Josh Brolin, speaking for the cast honored for "No Country for Old Men," thinks this an especially fine year for films with an independent streak. "The studio system is backfiring badly," he says, happily, "and it's fun for actors." Brolin says this as Tom Cruise, who presented the award, stands by, perhaps as a symbol of the studio system backfiring badly.
On the red carpet before the show, actors tried to strike the right note -- not too we-got-a-waiver happy, not too many-people-are-out-of-work-and-Heath-Ledger-just-died sad. Designers had not designed gowns for many actresses this year, citing the uncertainty of the strike. (The Writers Guild, which refused to let its members work on the Golden Globes earlier this month, issued a waiver for the SAG ceremony, because of the actors union's support for the strike.) This may be be remembered as the off-the-rack red carpet.
"I have an aversion to competition -- I'm not sure actors should be competing," SAG President Alan Rosenberg says while strolling the carpet before things really got rolling. This seemed an odd thing to say.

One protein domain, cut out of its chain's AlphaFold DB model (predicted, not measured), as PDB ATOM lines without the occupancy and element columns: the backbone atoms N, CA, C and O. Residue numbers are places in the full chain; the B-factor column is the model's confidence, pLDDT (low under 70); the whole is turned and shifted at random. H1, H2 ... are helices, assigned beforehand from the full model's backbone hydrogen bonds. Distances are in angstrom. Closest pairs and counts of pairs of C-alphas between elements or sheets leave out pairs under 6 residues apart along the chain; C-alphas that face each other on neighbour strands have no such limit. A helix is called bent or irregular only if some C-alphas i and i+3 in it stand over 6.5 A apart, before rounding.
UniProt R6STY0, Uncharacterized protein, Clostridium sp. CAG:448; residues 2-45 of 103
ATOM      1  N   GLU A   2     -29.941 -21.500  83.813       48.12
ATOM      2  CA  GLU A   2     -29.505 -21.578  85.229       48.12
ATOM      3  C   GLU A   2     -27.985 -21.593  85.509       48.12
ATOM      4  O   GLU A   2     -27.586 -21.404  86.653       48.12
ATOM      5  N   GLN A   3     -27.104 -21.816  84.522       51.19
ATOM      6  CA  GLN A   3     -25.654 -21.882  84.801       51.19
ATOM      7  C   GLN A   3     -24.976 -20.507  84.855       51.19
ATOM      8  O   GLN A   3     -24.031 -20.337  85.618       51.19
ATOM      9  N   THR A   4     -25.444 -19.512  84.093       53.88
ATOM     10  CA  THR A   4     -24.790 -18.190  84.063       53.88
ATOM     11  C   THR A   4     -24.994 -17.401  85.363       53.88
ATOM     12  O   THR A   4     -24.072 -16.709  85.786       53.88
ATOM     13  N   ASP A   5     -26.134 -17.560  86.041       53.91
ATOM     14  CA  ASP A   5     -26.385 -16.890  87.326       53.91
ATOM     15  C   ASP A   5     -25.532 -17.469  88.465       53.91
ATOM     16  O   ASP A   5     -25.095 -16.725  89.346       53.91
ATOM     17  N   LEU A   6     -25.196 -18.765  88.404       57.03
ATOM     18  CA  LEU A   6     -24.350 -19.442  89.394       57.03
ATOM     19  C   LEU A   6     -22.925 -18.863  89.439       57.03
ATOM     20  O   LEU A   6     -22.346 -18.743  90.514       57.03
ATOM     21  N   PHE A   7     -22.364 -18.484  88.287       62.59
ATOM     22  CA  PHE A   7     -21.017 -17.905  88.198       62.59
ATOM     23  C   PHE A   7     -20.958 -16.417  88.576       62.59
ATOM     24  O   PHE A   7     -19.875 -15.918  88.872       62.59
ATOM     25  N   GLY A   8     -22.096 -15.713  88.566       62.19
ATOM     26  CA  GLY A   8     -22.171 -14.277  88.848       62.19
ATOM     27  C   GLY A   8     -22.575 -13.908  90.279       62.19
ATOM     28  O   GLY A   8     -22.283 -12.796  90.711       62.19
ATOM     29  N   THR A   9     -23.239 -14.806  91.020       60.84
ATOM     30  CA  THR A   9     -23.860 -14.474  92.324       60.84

Marc Cherry, creator of "Desperate Housewives," breezes by on the other side of the red carpet, over by the fans, avoiding the press.
Dana Delany is looking lovely in a knee-length strapless black Romona Keveza dress with black matching shawl lined in pink. She says she chose the dress because of its "sense of humor." She mentions Audrey Hepburn, but we didn't get the connection. "That's my style," she explains. "Classic with a sense of humor."
Ed Helms, a funnyman on "The Office," walks up. His show was the very first shut down by the writers' strike. Is he eager to get back to work? "I just bought a hammock," he says. How does he feel about SAG throwing a trophy show when actors refusing to cross the writers' picket line had shut down the Golden Globes and they could wind up shutting down the Oscars? "It's important to compartmentalize issues," Helms explains. The SAG Awards ceremony is "a Hollywood union recognizing its brothers and sisters," he explains. The strike is a "horrible, upsetting issue." The trophy show, it follows, is therefore a "bright spot in a depressing season."
The strike isn't bothering Ricky Gervais, because he likes sitting around. "Why, was I frivolous?" he says, wondering if he can take the words back, before adding that he likes to sit home in his pajamas "and eat cheese." Who are you wearing? a reporter shouts. "Giorgio Armani and thank you for asking," Gervais taps his nose and winks.